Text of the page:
There is more wisdom in your body
Than in your deepest philosophies.

— Nietzsche

Recent Reflections

  • The Search for Happiness

    There is a beautiful song called ‘October Song’ written by Robin Williamson from The Incredible String Band who were a pioneering 1960‘s psychedelic folk band. From the first time I heard the song, I loved the verse: “I used to search for happiness, And I used to follow pleasure, But I found a door behind
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  • I Can’t Get no Satisfaction

    I recently came across an article by the writer Charlotte Lieberman entitled “Mindlessly Scrolling for Satisfaction. How to Navigate the Temptation of Distraction in the Information Age.” The irony of finding this article whilst scrolling through my Facebook timeline was not lost on me but I was interested to read what she had to say. 
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  • Seeing the Blossom: Reflections on opening to the nowness of everything

    In March 1994 Melvyn Bragg did a celebrated interview with the playwrite Dennis Potter, who was then dying of cancer. The interview was later published under the title Seeing the Blossom. Dennis Potter spoke of how the imminence of death gave his experience of the world a heightened intensity. “At this season, the blossom is
    Read more…

  • It’s A Wonderful Life

    Many years ago I found myself in a cinema in Manchester during the festive season. As the lights went up at the end of the film, I looked around to see people wiping tears from their eyes, and likewise during the course of the film I had been moved to tears myself on several occasions.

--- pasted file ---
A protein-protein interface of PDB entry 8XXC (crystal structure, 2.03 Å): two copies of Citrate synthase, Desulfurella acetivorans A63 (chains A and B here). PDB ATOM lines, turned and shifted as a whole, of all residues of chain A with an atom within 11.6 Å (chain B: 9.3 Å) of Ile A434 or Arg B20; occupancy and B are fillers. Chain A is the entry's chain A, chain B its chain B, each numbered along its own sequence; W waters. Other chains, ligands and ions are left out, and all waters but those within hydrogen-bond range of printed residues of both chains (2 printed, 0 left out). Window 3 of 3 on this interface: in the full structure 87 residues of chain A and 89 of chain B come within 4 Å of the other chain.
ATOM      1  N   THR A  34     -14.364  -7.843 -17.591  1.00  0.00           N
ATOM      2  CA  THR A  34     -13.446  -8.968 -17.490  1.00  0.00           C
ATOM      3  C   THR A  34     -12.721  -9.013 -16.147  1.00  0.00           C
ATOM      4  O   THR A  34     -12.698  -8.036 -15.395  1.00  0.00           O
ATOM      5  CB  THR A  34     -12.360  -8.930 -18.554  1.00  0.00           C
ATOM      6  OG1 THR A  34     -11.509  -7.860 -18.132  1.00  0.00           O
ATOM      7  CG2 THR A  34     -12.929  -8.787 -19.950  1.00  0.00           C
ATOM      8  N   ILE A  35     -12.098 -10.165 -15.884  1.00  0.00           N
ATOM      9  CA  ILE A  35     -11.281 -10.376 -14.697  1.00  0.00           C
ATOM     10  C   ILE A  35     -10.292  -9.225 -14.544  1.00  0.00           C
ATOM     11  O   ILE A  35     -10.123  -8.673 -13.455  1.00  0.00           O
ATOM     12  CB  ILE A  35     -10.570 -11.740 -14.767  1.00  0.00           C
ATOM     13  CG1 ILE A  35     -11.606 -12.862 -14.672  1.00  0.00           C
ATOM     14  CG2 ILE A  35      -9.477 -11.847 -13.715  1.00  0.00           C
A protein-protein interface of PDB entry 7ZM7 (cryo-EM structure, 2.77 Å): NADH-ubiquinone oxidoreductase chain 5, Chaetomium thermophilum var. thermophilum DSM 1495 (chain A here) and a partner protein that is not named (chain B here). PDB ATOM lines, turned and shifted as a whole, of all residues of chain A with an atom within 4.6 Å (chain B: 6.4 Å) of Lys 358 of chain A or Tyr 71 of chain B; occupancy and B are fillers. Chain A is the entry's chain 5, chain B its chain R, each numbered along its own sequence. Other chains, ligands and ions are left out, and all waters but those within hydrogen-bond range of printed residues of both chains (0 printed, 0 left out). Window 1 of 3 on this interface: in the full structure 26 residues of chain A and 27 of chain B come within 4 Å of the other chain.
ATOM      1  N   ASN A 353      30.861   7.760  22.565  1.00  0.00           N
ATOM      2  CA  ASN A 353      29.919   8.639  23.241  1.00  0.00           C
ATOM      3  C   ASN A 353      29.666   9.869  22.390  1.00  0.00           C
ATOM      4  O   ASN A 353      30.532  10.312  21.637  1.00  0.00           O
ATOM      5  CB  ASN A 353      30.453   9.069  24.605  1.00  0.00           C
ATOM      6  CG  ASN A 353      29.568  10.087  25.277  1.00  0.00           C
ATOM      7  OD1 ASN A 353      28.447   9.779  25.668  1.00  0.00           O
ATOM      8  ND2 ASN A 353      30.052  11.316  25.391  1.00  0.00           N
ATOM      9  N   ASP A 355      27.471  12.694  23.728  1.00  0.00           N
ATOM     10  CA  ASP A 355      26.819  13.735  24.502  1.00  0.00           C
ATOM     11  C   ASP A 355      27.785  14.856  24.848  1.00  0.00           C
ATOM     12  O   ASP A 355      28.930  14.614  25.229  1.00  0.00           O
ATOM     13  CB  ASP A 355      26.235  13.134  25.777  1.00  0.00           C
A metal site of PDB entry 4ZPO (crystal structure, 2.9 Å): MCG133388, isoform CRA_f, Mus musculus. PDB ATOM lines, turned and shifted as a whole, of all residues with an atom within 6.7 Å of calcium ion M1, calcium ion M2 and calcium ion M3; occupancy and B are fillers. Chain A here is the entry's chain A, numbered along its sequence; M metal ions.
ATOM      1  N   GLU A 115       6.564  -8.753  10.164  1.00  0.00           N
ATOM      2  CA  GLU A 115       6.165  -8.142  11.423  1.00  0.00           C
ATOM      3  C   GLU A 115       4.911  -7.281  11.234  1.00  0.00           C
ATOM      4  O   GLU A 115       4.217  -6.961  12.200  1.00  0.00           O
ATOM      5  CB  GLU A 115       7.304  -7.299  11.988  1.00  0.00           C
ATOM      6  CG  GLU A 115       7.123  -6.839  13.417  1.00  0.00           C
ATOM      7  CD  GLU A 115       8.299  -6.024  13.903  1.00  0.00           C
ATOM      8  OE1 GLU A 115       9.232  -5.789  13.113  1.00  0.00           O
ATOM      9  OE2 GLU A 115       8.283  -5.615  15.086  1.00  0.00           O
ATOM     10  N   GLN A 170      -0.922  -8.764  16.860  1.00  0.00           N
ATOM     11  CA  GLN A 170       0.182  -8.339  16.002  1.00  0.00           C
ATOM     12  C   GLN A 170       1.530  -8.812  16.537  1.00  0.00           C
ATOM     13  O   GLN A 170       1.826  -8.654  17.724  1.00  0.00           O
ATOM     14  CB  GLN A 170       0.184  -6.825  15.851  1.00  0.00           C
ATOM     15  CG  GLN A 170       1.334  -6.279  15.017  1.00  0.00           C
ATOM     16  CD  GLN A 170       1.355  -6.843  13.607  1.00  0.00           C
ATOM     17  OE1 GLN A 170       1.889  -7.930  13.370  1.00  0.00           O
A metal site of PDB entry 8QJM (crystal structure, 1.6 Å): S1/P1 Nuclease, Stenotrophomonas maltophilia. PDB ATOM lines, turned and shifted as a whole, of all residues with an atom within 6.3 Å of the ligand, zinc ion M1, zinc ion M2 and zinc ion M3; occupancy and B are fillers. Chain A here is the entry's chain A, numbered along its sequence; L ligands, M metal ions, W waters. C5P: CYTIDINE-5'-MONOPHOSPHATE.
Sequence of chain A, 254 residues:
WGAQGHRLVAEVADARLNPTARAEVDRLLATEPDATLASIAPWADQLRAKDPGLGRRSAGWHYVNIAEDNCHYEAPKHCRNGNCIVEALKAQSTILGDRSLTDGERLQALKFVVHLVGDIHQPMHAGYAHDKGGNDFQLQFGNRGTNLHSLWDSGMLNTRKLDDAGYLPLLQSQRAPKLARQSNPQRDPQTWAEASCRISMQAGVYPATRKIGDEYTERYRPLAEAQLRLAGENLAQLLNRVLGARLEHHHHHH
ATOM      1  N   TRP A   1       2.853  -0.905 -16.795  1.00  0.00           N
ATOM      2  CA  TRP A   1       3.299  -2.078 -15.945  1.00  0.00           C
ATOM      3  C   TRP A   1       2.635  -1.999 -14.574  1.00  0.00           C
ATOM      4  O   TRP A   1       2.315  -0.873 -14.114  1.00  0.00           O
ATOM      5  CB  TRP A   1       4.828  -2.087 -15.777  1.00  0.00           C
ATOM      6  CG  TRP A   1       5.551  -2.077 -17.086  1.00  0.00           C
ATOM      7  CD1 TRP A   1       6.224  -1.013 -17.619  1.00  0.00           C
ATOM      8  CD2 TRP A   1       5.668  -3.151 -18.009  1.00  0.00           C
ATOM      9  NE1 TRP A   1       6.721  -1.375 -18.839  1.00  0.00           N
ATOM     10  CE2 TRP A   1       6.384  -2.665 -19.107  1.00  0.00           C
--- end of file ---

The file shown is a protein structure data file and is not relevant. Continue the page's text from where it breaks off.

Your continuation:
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  • Aldous Huxley’s Head & Heart

    The English author and intellectual Aldous Huxley once said you could sum up the history of every man and woman who has ever lived with the following words, “I see the better and approve it, the worse is what I pursue”. If we were merely rational beings, then our knowing would be indistinguishable from our
    Read more…

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Archive of Reflections

photo of ManjunagaManjunaga began his yoga practice in 1998 and draws from his exploration of the practices of yoga and Buddhism to create an embodied practice that addresses the body, heart and mind.

His style of yoga teaching combines dynamic, flowing movement with stilling, calming postures to experience yoga as a deepening awareness of breath, cultivating peace of mind.

Manjunaga has trained with a number of teachers including Donna Farhi, Sarah Powers and qualified with Simon Low and the Yoga Academy in 2008.

In 2005 Manjunaga was ordained into the Triratna Buddhist Order where he was given the name Manjunaga which means kind wisdom. He has been exploring the insights and practices of meditation and Buddhism for over 20 years and draws from his in-depth training in Buddhist meditation practices. He has taught meditation courses at the Manchester Buddhist Centre for many years as well as on yoga & Buddhist retreats.

Manjunaga feels that yoga is an awareness practice, offering us an opportunity to become more fully embodied in our experience; this allows for a greater sensitivity to our emotional and physical well-being, allowing us to open to a natural state of open, relaxed awareness and a deepening insight into our essential nature.

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Manjunaga is an excellent teacher. His passion and focus for all that is yoga is infectious.

— Andrew J Parkinson

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